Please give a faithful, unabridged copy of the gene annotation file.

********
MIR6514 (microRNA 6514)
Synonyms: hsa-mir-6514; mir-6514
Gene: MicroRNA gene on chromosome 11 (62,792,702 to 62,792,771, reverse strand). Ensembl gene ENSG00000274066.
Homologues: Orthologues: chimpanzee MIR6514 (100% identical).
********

MIR6514 (microRNA 6514)
Synonyms: hsa-mir-6514; mir-6514
Gene: MicroRNA gene on chromosome 11 (62,792,702 to 62,792,771, reverse strand). Ensembl gene ENSG00000274066.
Homologues: Orthologues: chimpanzee MIR6514 (100% identical).